Punctuation: the comma

There was an article by Harry Mount in The Daily Telegraph recently.  It was titled: “Commas and colons: without them we’re sunk.”

Harry Mount (born 1971) is an English author and journalist, since 2009 a frequent contributor to the Daily Mail.  He has written several non-fiction books; topics include his time working in a barrister’s office, British architecture, the Latin language, and the English character and landscape.



I don’t know Harry Mount, but he looks like a presentable, intelligent chap.  In any case, what he said about punctuation makes sense to me:

“There’s one aspect of grammar that’s wonderfully simple and easy to learn. . . . Putting aside a few really obscure punctuation marks, the 15  main elements are: the full stop; colon; semicolon, comma, apostrophe, quote marks; question mark, exclamation mark;  round brackets; square brackets; hyphen; dash; asterisk; ellipsis and slash.  Most of these are pretty easy.  Even people with dodgy grammar can use practically all of them pretty well. . . . It’s mainly the comma and the apostrophe that let people down.  The apostrophe gets wickedly abused and not just  by grocers.  The comma is underused, particularly in its agile capacity as a throat-clearer, a pause-provider and direction market in a sentence.  Just look at Churchill’s famous speech – and one of his longest sentences – without the merciful assistance of the comma (and the odd semicolon):

We shall fight on the beaches we shall fight on the landing grounds we shall fight in the fields and in the streets we shall fight in the hills we shall never surrender and even if which I do not for a moment believe this island or a large part of it were subjugated and starving then our empire beyond the seas armed and guarded by the British fleet would carry on the struggle until in God’s good time the New World with all its power and might steps forth to the rescue and the liberation of the old.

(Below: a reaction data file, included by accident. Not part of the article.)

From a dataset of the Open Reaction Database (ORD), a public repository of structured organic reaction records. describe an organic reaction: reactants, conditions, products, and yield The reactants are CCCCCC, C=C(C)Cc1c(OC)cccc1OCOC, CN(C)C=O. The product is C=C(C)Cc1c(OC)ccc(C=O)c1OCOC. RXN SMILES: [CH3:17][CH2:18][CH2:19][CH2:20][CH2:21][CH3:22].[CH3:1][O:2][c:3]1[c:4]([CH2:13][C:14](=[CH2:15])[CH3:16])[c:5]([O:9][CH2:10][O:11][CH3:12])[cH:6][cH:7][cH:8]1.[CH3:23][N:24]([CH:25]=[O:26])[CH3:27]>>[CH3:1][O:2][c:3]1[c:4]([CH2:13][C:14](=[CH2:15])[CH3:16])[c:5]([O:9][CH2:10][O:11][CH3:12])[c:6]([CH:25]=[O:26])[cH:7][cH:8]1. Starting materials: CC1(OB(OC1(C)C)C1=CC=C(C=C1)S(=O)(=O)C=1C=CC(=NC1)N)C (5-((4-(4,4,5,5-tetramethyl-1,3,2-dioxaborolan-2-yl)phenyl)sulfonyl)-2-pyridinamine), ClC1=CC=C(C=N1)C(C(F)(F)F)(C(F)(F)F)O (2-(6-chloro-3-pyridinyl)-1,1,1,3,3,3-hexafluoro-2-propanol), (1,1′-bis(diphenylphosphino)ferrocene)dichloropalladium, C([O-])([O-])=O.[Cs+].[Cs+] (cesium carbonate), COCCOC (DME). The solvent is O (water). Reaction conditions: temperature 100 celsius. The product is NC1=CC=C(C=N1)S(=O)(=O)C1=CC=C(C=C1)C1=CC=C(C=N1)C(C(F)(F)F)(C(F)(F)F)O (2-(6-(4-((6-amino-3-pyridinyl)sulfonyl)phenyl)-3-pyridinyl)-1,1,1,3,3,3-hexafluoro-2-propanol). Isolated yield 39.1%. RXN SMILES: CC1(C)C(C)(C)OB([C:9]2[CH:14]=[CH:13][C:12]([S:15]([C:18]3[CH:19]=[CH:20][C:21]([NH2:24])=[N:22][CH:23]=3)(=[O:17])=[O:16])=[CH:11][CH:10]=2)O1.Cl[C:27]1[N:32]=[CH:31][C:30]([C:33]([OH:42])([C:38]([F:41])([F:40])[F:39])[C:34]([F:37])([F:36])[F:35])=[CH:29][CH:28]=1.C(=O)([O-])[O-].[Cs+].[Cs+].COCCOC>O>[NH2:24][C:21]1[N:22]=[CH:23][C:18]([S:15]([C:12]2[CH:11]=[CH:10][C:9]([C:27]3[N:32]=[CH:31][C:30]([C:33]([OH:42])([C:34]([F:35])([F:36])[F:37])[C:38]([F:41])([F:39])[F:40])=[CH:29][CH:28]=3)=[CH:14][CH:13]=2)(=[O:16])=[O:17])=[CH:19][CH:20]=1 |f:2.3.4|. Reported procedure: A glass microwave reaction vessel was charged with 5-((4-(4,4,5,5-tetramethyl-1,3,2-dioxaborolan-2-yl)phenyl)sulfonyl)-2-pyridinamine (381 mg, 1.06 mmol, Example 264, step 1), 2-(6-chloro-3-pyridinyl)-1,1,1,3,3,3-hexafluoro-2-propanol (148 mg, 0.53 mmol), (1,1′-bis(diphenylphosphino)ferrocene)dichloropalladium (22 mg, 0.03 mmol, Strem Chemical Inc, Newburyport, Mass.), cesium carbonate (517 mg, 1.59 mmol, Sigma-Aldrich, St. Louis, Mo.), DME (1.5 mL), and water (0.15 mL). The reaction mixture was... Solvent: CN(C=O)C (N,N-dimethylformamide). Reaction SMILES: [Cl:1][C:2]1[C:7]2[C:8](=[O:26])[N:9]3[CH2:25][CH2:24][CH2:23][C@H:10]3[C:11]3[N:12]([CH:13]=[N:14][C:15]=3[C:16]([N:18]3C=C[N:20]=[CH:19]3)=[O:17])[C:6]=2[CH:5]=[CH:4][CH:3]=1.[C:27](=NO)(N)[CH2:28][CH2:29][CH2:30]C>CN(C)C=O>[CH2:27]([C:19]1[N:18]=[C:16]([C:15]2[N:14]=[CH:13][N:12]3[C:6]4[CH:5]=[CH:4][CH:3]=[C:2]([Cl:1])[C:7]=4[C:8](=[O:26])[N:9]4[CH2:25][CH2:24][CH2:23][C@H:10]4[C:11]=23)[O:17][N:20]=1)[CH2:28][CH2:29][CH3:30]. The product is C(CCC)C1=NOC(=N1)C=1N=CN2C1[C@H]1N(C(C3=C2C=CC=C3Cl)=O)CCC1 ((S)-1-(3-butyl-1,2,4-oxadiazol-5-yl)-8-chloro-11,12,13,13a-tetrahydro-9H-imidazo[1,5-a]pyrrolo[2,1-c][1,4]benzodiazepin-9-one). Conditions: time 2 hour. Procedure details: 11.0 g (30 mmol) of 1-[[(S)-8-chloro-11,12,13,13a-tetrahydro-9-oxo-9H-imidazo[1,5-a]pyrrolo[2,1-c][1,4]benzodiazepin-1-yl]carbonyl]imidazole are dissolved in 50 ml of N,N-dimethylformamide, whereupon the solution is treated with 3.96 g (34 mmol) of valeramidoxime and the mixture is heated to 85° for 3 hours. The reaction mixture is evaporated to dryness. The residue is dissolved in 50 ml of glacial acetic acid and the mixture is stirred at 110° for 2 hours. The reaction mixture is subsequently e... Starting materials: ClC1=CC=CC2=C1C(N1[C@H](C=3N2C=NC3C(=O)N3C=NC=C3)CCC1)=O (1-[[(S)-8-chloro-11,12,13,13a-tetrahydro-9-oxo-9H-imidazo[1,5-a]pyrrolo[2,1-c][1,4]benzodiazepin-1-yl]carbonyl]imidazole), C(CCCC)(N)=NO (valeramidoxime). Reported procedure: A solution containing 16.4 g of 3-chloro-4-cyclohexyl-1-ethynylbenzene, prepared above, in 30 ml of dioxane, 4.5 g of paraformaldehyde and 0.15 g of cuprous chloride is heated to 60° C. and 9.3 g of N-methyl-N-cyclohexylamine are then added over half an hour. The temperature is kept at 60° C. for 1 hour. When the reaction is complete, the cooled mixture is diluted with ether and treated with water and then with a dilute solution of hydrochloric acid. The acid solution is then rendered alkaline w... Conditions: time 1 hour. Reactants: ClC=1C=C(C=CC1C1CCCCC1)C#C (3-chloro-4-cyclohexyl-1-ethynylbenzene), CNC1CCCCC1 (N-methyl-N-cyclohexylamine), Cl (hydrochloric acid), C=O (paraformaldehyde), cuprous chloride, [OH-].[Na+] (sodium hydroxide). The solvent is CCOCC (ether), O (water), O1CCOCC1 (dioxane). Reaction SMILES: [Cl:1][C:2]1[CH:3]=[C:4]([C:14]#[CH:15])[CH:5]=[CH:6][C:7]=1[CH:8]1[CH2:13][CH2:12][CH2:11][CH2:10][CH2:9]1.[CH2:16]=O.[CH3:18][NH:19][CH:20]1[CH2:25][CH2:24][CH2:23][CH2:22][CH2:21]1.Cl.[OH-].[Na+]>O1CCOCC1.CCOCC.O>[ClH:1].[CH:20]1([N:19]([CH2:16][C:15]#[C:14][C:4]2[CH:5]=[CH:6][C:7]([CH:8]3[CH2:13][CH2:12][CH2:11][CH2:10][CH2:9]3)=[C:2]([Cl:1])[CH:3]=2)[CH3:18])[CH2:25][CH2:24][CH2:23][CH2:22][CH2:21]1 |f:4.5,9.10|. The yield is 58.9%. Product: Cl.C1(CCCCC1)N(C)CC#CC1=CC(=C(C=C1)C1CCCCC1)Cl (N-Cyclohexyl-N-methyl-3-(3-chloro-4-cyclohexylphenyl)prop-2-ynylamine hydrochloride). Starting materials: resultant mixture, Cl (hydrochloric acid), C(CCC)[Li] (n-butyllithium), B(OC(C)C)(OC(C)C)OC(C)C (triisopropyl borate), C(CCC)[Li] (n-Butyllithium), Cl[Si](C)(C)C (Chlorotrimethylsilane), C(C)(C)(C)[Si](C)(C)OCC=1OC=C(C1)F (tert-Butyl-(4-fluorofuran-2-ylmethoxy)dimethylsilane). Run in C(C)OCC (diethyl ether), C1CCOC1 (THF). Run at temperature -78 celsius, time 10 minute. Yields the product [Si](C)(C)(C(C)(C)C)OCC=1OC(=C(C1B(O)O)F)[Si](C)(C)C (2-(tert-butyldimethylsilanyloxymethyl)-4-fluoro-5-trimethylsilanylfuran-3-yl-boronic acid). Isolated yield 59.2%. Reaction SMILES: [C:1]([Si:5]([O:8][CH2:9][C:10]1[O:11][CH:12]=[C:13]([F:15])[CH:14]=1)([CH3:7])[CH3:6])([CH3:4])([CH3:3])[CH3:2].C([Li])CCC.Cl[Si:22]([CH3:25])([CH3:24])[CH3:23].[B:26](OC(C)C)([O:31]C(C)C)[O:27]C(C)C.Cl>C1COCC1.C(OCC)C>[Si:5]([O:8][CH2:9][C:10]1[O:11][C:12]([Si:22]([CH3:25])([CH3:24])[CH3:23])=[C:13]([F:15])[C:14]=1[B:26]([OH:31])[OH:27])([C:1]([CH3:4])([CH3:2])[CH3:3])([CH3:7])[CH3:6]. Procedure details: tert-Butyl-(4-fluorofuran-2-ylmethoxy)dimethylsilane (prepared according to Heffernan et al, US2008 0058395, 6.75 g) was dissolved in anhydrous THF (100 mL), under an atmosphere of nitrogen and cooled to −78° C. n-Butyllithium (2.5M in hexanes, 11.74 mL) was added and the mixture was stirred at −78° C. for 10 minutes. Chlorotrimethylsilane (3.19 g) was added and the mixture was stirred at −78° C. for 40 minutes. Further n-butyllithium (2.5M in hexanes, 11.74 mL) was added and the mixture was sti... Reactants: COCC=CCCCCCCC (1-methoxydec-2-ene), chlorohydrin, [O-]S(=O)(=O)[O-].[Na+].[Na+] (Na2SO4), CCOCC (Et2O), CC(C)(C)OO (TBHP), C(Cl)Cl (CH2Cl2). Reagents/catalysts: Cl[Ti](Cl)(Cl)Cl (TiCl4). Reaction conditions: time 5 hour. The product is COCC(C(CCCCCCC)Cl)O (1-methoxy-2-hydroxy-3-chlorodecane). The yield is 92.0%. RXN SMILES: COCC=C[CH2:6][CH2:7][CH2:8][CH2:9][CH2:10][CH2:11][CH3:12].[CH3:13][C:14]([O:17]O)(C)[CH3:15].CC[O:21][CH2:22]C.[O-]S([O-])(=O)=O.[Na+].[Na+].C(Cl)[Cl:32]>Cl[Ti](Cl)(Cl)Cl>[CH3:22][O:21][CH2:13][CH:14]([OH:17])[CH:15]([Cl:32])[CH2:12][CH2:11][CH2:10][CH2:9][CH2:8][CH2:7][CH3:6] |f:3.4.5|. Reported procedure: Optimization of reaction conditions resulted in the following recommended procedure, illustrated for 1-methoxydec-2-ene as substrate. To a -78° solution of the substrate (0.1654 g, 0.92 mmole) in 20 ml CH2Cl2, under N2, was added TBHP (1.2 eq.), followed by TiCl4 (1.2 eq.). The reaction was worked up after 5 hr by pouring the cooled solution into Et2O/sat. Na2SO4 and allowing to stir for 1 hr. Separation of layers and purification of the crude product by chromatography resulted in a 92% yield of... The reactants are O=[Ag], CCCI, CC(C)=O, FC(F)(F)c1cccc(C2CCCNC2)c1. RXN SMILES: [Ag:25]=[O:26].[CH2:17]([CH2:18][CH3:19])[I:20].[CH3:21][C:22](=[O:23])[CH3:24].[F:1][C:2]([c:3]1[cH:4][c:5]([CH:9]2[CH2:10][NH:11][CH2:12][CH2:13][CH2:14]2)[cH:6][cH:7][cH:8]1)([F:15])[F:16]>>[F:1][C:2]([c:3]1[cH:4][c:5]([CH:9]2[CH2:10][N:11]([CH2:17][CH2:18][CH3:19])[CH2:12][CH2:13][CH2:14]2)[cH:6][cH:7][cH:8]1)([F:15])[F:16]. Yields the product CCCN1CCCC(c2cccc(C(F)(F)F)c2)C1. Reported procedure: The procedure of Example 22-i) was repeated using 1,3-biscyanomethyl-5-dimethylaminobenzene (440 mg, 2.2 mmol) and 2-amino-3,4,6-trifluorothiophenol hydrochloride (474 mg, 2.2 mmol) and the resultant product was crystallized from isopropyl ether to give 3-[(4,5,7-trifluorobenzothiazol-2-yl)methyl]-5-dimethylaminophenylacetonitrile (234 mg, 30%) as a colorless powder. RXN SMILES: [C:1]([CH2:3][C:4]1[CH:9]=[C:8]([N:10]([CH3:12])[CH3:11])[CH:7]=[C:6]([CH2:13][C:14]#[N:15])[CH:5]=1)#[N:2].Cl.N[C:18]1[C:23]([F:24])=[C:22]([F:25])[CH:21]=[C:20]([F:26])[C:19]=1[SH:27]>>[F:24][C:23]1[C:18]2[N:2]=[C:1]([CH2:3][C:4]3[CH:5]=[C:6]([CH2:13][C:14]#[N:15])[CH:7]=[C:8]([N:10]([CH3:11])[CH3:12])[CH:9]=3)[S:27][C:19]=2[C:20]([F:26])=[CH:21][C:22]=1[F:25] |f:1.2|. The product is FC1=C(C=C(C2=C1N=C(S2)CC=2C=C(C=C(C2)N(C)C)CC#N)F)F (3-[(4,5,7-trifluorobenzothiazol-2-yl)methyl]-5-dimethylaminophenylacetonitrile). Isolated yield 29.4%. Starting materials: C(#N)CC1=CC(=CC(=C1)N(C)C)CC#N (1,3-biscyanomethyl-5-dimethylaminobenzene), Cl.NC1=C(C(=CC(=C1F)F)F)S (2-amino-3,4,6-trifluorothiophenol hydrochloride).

“Without the commas, Churchillian prose loses all its careful pacing – and you’re lost, too.

“Punctuation, more than anything else, turns the written word into the spoken word inside your head.  Know your punctuation, and you can magically signal to the reader of your writing when to speed up; when to slow down; when to make the prose flow; when to give it a stop-start, staccato rhythm; when to pause; when to trail off into ellipsis . . .

“Without precise punctuation, who could tell the difference in meaning between these two sentences? (a) “My favourite things in the world are Abba, tartar sauce, and fish and chips on the last fairway.” (b) My favourite things in the world are Abba, tartar sauce and fish, and chips on the last fairway.”  It’s the Oxford comma there that distinguishes between the keen gourmet and the keen golfer.

“At first hearing, an expression such as “the non-restrictive comma” will freeze all but the biggest brains.  But explain the difference between “Sailors, who are drunks, are dangerous” and “Sailors who are drunks are dangerous”, and most children will get it in a second.  Insert the non-restrictive commas and you’re being rude to all sailors; take them away and you’re being rude only to the restricted group of sailors who are drunk.”

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